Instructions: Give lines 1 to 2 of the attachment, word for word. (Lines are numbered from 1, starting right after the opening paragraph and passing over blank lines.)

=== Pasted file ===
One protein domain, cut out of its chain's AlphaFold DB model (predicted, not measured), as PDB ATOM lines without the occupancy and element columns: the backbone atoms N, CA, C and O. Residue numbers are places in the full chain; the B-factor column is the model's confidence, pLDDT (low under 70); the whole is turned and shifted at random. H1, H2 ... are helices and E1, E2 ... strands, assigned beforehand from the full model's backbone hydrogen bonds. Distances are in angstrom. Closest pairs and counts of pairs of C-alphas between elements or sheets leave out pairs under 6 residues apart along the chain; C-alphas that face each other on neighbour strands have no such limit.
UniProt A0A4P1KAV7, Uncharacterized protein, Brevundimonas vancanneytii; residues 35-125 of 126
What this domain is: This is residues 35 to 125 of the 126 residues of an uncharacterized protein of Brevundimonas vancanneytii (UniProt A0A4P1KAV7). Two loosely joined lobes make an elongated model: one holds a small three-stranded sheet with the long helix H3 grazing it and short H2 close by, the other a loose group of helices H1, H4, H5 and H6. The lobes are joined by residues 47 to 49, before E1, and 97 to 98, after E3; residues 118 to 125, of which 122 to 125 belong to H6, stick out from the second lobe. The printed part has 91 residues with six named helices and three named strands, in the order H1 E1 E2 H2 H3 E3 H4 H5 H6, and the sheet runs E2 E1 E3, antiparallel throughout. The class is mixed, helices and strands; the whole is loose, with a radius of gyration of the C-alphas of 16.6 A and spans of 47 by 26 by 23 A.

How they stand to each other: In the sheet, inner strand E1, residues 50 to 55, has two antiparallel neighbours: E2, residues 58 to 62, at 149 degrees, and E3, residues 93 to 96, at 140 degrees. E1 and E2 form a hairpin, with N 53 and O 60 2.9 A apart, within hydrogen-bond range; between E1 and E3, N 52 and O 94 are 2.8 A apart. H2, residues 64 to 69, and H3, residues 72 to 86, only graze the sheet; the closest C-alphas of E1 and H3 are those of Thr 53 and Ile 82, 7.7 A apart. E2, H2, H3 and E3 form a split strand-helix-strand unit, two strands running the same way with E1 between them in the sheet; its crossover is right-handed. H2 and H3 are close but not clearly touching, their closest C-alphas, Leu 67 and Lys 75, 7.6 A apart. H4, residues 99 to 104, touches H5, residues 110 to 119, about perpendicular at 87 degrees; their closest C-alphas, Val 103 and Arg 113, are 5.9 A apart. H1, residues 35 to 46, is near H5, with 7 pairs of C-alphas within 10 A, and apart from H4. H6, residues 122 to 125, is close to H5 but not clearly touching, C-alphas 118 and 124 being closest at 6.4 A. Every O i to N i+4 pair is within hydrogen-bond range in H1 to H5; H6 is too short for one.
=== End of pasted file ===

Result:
UniProt A0A4P1KAV7, Uncharacterized protein, Brevundimonas vancanneytii; residues 35-125 of 126
What this domain is: This is residues 35 to 125 of the 126 residues of an uncharacterized protein of Brevundimonas vancanneytii (UniProt A0A4P1KAV7). Two loosely joined lobes make an elongated model: one holds a small three-stranded sheet with the long helix H3 grazing it and short H2 close by, the other a loose group of helices H1, H4, H5 and H6. The lobes are joined by residues 47 to 49, before E1, and 97 to 98, after E3; residues 118 to 125, of which 122 to 125 belong to H6, stick out from the second lobe. The printed part has 91 residues with six named helices and three named strands, in the order H1 E1 E2 H2 H3 E3 H4 H5 H6, and the sheet runs E2 E1 E3, antiparallel throughout. The class is mixed, helices and strands; the whole is loose, with a radius of gyration of the C-alphas of 16.6 A and spans of 47 by 26 by 23 A.